Live-to-VOD services enable broadcasters to repurpose content and expand their audience as soon as the live event has ended. What’s more, VOD assets put the customer in control of their viewing experience — something we’ve all come to expect — with the ability to instantly, play, pause, and rewind the recording.
Live content can also become VOD content with nDVR technology. Sports fans often review game-changing plays during cable broadcasts, so why not provide your end users the same freedom when viewing your live streams? nDVR lets users to record a live stream while simultaneously playing, pausing, resuming, and rewinding the recorded stream
Monetization Models for VOD
Whether you’re redistributing a recorded event or releasing a movie directly to consumers, several strategies can be used to boost revenue using VOD. Let’s take a look at the most common models VOD offers for converting content into cash.
Subscription Video on Demand (SVOD)
SVOD stands for subscription video on demand, which includes any VOD service that provides unlimited access for a recurring fee.
Viewers elect to pay for subscription-based video due to the quality of content that services like HBO Go deliver, the freedom from commercial interruptions, and the ability to watch it outside of any schedule.
Services like Netflix have championed the SVOD model, where content access is restricted to subscribers — thereby ensuring recurring business revenue regardless of how much VOD content is streamed.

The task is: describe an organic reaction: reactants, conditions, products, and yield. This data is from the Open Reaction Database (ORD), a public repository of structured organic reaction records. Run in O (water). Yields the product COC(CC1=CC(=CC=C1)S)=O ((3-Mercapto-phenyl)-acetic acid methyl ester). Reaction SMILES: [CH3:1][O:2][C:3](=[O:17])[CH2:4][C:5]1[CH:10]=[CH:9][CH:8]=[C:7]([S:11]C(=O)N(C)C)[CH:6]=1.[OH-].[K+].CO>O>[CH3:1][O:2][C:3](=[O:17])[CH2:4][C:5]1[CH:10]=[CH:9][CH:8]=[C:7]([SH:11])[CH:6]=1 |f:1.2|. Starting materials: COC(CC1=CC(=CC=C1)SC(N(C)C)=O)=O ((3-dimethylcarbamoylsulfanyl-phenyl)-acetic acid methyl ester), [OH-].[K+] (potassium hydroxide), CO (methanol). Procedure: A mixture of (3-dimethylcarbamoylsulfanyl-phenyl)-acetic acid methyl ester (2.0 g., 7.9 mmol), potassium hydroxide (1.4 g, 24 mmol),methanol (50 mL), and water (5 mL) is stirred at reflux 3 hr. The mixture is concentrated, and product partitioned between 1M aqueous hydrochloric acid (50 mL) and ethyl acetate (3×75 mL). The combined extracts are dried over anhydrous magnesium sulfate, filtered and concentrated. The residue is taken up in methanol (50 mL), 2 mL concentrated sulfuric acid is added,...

Ad-Based Video on Demand (AVOD)
AVOD stands for ad-based video on demand, which looks the most like traditional TV broadcasting in that it uses commercials and other advertising techniques to generate revenue.
Ad-supported VOD is the dominant model across the Asia-Pacific region. And unlike with traditional TV — where the content and ads come packaged together — internet streaming opens opportunities for user-specific advertisements based on the demographics of an individual viewer.
With so many streaming services now available, experts predict that ad-supported video will make a comeback, forcing Netflix and other OTT platforms to rethink their subscription-based monetization model. Consumers will likely grow frustrated with having to pay for multiple streaming subscriptions and select both free and hybrid services that balance subscription- and ad-generated revenue.
Transaction Video on Demand (TVOD)
TVOD stands for transactional video on demand, which describes pay-per-view streaming content that viewers access on an ad-hoc basis. To throw another acronym in the mix, TVOD is often reserved for PVOD, or premium video on demand. PVOD content includes highly anticipated boxing fights and cinematic releases.
While transactional video on demand is by far the least common, the recent global health crisis has shone the spotlight on it. A large percentage of the direct-to-VOD movie releases making headlines in 2020 are available behind a paywall as a one-time purchase.
Regardless of the monetization model, we designed our software, services, and hardware to make live and VOD streaming work for your business. Wowza powers reliable video delivery for market leaders in industries ranging from media to healthcare. And by offering a full-service platform and customized solutions, we work with each customer to ensure their success.